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I've created a web application, and now i want to build some REST APIs to make it programmable by third party developers. Then, i want to build some client libraries in some popular languages (JavaScript, PHP, Ruby, etc) to make devs confortable using my service by avoiding them to parse by hand the JSON response of each request.

I've never built an API infrastructure before, so i have the following question. I'd like to track the usage of the APIs methods called by third party developers. Each developer, before consuming the APIs, must be registered and so i want to associate each request to the registered developer (and so, set some specific usage limits, etc).

I thought to create an unique api key for each developer that he could use into all his apps, to authenticate the requests. But then i realized that if he decides to use my javascript wrapper, then malicious users could view the source code of the client app page and grab his api key. So, i decided that it would be better to create a unique api key for every application, associated to the domain where the client app would be hosted. So that even if a user grabs someone else key, then it would be useless outside the domain where it was originally registered. But then i thought: what about mobile apps? What happens if the call is made not from a website? How can i authenticate the key through its domain if there's no domain or the IP address is not static?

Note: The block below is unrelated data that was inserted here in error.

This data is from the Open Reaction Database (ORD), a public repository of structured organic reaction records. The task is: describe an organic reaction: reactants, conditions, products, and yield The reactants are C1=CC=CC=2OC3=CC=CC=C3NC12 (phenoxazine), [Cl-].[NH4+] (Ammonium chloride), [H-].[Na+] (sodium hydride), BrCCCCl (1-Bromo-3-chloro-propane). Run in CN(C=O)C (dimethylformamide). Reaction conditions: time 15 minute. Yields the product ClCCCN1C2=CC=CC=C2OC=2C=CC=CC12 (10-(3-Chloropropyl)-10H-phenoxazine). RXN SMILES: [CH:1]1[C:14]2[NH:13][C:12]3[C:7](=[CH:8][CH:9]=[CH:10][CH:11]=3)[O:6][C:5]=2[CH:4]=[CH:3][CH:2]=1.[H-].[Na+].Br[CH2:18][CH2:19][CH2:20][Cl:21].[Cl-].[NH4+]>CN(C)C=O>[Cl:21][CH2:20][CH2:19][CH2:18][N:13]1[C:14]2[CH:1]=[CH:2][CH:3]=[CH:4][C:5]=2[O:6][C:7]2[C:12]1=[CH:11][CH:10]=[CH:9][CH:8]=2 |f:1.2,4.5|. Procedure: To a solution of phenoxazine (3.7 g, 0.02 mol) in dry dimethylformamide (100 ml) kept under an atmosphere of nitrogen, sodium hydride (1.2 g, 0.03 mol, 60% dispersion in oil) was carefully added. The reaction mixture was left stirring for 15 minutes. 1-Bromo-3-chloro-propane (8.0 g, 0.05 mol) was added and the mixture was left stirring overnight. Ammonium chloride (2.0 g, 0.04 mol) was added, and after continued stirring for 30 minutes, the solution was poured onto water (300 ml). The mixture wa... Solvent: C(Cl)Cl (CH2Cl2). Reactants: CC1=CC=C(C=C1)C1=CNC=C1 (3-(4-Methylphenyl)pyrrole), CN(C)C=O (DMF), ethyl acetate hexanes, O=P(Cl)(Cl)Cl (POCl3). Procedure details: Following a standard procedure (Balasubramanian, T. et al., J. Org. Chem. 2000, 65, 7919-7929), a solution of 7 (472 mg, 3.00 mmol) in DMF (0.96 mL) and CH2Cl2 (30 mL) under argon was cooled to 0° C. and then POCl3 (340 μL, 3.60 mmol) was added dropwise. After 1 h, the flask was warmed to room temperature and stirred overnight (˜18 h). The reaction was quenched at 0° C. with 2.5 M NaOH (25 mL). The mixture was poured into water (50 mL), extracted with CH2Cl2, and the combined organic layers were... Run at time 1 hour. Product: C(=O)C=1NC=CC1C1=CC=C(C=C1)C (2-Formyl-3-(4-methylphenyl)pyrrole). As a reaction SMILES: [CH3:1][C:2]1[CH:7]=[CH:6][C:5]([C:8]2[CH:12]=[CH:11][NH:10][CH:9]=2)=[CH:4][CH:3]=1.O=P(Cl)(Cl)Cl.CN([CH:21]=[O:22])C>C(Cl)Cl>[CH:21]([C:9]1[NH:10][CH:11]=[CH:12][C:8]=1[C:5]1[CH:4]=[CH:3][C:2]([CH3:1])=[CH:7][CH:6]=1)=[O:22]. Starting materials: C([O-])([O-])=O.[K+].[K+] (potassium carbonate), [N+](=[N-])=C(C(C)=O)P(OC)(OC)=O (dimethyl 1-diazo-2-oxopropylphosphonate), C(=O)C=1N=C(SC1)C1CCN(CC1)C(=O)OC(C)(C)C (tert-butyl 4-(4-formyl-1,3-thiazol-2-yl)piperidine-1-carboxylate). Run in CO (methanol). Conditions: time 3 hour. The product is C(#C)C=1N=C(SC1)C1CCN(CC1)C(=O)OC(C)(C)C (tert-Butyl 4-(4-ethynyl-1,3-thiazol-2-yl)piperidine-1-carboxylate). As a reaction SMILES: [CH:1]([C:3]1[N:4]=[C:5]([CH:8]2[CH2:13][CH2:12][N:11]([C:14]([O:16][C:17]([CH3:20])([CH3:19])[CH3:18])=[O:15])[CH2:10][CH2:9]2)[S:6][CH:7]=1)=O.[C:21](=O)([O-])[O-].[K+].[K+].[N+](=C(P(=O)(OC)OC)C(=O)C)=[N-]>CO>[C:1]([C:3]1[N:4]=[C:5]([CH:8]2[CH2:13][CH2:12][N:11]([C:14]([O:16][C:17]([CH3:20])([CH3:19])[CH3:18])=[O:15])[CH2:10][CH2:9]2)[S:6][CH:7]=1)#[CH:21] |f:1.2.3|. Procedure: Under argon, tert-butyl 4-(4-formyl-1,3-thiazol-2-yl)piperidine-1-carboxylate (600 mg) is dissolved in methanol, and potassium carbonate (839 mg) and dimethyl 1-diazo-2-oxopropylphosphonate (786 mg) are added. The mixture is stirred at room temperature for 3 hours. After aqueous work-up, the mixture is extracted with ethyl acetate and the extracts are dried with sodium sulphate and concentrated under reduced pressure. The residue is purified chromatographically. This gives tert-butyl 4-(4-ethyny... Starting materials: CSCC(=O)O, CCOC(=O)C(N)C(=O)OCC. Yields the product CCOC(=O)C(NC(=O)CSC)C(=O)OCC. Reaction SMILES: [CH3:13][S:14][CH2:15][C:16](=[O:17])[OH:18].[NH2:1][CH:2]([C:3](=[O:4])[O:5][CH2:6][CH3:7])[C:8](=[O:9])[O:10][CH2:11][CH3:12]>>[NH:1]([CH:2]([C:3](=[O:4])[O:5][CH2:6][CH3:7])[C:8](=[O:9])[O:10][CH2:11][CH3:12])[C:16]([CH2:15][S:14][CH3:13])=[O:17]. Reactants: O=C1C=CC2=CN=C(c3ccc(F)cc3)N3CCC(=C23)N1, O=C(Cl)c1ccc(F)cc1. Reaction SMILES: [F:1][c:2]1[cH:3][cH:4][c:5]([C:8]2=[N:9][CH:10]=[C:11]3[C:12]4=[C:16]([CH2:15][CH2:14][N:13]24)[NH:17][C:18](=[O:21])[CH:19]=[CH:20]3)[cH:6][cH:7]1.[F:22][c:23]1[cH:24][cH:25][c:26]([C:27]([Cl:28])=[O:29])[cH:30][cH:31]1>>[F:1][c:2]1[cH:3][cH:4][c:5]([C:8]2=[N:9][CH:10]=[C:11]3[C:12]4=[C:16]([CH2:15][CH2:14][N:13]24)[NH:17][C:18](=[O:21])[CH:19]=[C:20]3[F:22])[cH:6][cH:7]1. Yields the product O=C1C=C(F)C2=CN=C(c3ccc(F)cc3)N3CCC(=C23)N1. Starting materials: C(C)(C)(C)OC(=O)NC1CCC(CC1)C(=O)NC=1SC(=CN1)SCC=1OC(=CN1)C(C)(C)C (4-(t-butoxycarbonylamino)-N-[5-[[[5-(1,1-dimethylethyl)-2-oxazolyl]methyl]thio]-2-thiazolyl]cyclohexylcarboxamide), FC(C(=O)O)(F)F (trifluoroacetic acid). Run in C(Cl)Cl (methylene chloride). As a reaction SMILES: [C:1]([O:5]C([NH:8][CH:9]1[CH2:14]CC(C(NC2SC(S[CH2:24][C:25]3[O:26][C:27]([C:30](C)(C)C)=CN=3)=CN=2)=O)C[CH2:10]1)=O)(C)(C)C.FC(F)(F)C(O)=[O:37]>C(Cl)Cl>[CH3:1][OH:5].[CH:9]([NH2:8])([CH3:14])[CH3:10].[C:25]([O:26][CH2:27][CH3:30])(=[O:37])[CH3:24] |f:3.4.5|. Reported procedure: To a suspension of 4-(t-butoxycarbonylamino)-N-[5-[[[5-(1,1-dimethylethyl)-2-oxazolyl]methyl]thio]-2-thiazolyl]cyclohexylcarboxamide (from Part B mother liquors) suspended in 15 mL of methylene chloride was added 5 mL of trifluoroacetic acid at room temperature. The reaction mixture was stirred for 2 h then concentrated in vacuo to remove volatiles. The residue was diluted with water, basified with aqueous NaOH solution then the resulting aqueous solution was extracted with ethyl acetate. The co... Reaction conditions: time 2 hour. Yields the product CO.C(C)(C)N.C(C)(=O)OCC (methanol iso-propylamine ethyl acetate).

Any tips?

Thanks!

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1 Answer 1

Marco. Not sure you're still working on this, but just in case: If your main goal is tracking the usage of the API coming from different sites, you're right to assign a unique API key per developer. However, in the case of JavaScript, the request will not be coming from that developer; it would be coming from the end-user's computer (assuming you're using JSONP to get around the same-domain policy in JavaScript). You might be able to enforce your domain restriction using the HTTP_REFERER (i.e. you get a request from 1.2.3.4.comcast.net, but its HTTP_REFERER is www.developer.com) but obviously a determined malicious user could spoof that REFERER.

Another option might be to avoid JSONP and make the JavaScript library come with a local proxy. That way the AJAX calls would go from the user's browser to the developer's server (validated with a session cookie/crumb), and then the developer's server contacts your server (which can be easily IP restricted and/or use strong auth).

Hope that helps.

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